Shelves: bitchin
When I was a kid my dad was obsessed with the idea of UFO’s and alien contact. He made me and my brother watch endless episodes of trashy American documentaries about sightings and abductions. In fact, I sat through so many of these that I started to have nightmares about bug-eyed extra terrestrial beings entering my room at night. I guess that for my dad – who did not have a partner, whose children were emotionally, if not physically, estranged from him, and whose job was not exactly stimulatin ...more
Darwin8u
Jun 04, 2012 Darwin8u rated it it was amazing  ·  review of another edition
Shelves: 2012
“Man has gone out to explore other worlds and other civilizations without having explored his own labyrinth of dark passages and secret chambers, and without finding what lies behind doorways that he himself has sealed.”

- Stanislaw Lem, Solaris

description

I'm kinda giddy about both starting and finishing this on June 5, 2012 (Transit of Venus). I figure if I can measure how long it takes me to read this novel in English and French and Polish, I might be able to figure out the exact distance from Solaris to
...more
John
Jul 13, 2007 John rated it it was amazing  ·  review of another edition
It is unfortunate that Lem is labeled as an author of "science fiction", but really only because of what the american traditions for that genre have imprinted on our culture. Solaris is a deeply philosophical look at the notion of "otherness", a meditation on the hard limits at the edges of human cognition, and science's inability to look outside of problems that science can describe.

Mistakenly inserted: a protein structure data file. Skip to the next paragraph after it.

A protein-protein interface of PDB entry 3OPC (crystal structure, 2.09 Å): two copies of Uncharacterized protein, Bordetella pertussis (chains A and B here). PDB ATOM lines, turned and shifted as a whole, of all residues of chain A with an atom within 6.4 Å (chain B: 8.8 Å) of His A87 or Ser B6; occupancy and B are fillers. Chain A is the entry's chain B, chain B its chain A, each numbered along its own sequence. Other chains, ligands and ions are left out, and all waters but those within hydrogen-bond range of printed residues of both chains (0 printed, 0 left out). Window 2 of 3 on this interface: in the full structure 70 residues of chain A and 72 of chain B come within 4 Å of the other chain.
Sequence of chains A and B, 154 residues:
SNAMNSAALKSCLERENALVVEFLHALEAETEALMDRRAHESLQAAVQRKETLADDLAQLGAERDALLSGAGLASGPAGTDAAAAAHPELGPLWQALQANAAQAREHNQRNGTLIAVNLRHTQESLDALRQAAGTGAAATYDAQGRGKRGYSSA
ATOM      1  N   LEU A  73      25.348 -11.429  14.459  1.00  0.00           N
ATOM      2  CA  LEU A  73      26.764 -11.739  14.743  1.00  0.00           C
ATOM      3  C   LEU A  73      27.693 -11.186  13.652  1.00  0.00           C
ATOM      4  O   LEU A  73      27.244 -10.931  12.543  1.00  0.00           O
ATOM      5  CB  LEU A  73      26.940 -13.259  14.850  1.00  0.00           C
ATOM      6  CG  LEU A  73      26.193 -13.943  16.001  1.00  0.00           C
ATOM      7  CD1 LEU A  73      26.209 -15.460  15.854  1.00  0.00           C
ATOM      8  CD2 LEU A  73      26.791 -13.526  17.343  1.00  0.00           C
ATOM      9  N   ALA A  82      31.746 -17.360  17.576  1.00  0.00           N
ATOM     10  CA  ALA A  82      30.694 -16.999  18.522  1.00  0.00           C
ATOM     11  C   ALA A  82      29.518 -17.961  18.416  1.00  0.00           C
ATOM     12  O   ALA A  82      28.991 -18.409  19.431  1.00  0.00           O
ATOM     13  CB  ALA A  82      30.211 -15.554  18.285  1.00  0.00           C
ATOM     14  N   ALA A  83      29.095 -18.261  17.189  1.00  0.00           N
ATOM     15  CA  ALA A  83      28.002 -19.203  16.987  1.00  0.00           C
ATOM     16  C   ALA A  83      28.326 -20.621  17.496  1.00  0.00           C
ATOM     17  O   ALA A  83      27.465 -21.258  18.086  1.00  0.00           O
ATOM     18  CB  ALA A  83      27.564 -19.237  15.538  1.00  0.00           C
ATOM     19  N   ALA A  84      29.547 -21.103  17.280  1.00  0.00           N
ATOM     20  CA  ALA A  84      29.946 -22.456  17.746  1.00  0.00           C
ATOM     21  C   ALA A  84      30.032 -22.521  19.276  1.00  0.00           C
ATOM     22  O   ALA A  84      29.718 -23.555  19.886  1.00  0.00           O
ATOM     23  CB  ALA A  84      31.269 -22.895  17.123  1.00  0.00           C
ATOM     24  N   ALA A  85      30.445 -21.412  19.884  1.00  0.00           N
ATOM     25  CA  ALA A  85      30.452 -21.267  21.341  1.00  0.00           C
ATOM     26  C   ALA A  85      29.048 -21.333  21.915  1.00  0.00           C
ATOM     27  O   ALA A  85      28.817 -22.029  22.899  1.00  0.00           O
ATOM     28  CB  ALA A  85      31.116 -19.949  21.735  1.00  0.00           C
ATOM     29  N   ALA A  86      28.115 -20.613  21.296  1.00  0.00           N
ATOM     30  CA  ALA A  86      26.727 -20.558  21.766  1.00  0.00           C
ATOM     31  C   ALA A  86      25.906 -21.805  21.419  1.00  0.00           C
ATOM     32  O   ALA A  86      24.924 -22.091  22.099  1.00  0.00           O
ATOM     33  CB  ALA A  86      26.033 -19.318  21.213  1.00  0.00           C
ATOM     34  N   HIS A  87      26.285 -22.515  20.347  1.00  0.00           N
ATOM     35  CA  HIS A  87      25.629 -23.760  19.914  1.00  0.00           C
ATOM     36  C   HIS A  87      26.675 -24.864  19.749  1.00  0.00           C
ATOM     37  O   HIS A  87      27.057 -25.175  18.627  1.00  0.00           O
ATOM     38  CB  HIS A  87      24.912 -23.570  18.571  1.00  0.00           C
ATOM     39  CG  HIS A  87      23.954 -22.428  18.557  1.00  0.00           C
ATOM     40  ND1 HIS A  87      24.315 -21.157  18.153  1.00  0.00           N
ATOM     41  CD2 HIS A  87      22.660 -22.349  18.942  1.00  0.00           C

Read this book instead of watching either of the films derived from it. Tarkovsky's Solaris is brilliant for it'
...more
Stjepan Cobets
Oct 17, 2016 Stjepan Cobets rated it it was amazing  ·  review of another edition
Shelves: science-fiction
Although the book was written back in 1960, the last century, I must admit that I did not notice it at all. This book is a timeless masterpiece of science fiction. Everything we know about the universe in the book there is a review, not to speak of the human psyche that the writer brought to the last hidden parts of humanity. The book examines all. At the end of what we know about the universe, only tiny details and the man is not at all aware of what hidden in the vastness of the stars. The who ...more